The architect Christian de Portzamparc  intended this extension to the museum (1989-1992)  to be “primary, essential, with no apparent details.” The zenithal light, the grey-green tones of the walls, and stone and cement grey shades act as contemporary reminders of the old studio. The museum both scatters and brings together the fragments of two fundamental monuments, as if to invite us to follow their unhurried development.

The Monument aux combattants et défenseurs du Tarn-et-Garonne de 1870-1871 (Monument to the Fighters and Defenders of Tarn-et-Garonne of 1870-1871) was the artist’s first major commission: “I wanted to convey all the throes of the human creature with a despairing arm scraping the sky”. To produce this epic work, Bourdelle carried out many studies, some of which were exhibited as independent works, such as La Guerre ou Figures Hurlantes (War or Screaming Figures) (1899).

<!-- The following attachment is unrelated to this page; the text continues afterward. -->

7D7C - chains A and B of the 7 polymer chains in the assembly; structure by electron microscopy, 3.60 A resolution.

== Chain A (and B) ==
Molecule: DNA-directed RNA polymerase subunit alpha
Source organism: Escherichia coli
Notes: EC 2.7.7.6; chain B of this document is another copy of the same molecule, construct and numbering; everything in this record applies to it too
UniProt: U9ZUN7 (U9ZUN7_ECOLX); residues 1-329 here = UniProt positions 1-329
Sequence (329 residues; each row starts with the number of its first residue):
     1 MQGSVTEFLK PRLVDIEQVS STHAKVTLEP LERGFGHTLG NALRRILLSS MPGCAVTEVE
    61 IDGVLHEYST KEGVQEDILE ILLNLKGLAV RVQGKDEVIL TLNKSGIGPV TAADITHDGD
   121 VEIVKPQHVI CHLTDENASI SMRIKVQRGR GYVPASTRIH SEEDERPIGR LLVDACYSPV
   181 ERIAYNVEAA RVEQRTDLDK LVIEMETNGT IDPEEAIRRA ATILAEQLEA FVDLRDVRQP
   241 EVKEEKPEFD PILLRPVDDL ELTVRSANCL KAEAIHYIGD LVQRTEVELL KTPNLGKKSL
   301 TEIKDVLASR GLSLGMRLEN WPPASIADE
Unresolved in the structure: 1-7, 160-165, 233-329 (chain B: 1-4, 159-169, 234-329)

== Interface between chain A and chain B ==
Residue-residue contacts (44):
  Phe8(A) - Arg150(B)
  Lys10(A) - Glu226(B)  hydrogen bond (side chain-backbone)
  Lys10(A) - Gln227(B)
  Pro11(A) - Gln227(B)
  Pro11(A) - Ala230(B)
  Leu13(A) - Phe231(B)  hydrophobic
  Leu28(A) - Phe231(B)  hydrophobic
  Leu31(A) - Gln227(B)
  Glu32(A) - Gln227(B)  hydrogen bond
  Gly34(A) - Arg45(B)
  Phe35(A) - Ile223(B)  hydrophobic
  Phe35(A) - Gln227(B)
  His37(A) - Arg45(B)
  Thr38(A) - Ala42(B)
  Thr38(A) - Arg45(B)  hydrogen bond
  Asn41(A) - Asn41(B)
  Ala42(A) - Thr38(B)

The Monument à Adam Mickiewic (Monument to Adam Mickiewic) (1908-1928), Bourdelle’s final work, embodies “the energy of the builder” (André Suarès).